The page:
A new Bribery Act has received Royal assent and is likely to come into force on 1 October 2010. It will make it easier for agencies such as the Serious Fraud Office to prosecute bribery and corruption offences. Companies will face unlimited fines if they are convicted and employees and directors face up to 10 years in prison.
The Act introduces general offences of:
- promising or offering a bribe
- requesting, agreeing to receive or accepting a bribe
- bribing a foreign public official
Even if the actions in question take place abroad, they will constitute an offence if the person promising or receiving the bribe is a British national or is normally resident in the UK. Companies incorporated in the UK will also be covered.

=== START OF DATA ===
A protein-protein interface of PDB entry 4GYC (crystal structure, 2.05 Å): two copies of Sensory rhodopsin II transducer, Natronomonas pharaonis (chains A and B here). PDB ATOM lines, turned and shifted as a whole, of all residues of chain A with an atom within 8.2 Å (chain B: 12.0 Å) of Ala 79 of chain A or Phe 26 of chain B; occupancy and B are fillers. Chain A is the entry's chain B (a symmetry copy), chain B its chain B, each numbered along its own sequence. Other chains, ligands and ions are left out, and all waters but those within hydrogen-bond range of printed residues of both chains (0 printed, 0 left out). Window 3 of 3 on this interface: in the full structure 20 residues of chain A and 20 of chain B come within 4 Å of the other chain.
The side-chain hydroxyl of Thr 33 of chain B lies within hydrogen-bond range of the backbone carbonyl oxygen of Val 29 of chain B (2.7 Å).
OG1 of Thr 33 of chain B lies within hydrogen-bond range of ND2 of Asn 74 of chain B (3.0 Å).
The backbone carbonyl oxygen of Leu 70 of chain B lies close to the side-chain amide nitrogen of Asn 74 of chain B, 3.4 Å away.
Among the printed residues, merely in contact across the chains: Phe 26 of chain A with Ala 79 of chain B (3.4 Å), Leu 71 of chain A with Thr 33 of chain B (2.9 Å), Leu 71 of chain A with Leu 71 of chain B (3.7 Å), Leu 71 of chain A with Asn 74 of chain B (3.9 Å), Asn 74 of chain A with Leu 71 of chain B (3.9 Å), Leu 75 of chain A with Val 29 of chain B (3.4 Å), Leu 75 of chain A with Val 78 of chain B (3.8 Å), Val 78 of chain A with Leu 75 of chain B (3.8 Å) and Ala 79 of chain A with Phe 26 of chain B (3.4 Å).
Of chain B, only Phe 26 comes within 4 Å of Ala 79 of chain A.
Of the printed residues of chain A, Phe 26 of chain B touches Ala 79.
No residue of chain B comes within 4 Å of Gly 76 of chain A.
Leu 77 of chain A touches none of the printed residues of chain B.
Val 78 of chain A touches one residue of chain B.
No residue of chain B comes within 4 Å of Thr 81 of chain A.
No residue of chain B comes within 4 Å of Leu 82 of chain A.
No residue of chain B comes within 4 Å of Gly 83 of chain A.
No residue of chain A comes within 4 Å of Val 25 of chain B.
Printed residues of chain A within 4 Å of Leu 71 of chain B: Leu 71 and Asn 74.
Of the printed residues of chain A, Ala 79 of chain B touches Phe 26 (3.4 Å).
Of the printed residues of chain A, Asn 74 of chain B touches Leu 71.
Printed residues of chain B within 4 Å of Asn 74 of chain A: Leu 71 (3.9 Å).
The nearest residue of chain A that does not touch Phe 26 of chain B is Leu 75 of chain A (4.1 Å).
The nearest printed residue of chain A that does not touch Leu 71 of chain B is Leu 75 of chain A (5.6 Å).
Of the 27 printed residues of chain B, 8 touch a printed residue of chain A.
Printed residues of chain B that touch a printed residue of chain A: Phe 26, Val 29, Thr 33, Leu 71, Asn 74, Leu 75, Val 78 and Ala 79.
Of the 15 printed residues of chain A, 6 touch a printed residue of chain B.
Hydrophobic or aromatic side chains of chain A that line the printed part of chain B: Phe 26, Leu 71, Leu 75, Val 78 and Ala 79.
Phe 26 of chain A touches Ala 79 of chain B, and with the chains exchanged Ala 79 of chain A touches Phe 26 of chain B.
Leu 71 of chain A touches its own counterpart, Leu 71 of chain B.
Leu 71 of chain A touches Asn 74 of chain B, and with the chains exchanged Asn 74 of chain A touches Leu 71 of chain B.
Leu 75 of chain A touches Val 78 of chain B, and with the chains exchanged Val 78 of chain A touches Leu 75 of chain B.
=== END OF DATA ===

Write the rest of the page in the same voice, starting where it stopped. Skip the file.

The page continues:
Companies can be automatically prosecuted if they fail to prevent bribery and will only escape liability if they can show that they had “adequate procedures” in place set up to prevent it. The Secretary of State will provide guidance on what is meant by this in due course. However, for the time being companies should ensure that they do have detailed policies in place which cover gifts, hospitality, facilitation payments, vetting outside agents and advisors, lobbying and political contributions. Proper training will need to be put in place to ensure that staff are aware of what is not acceptable.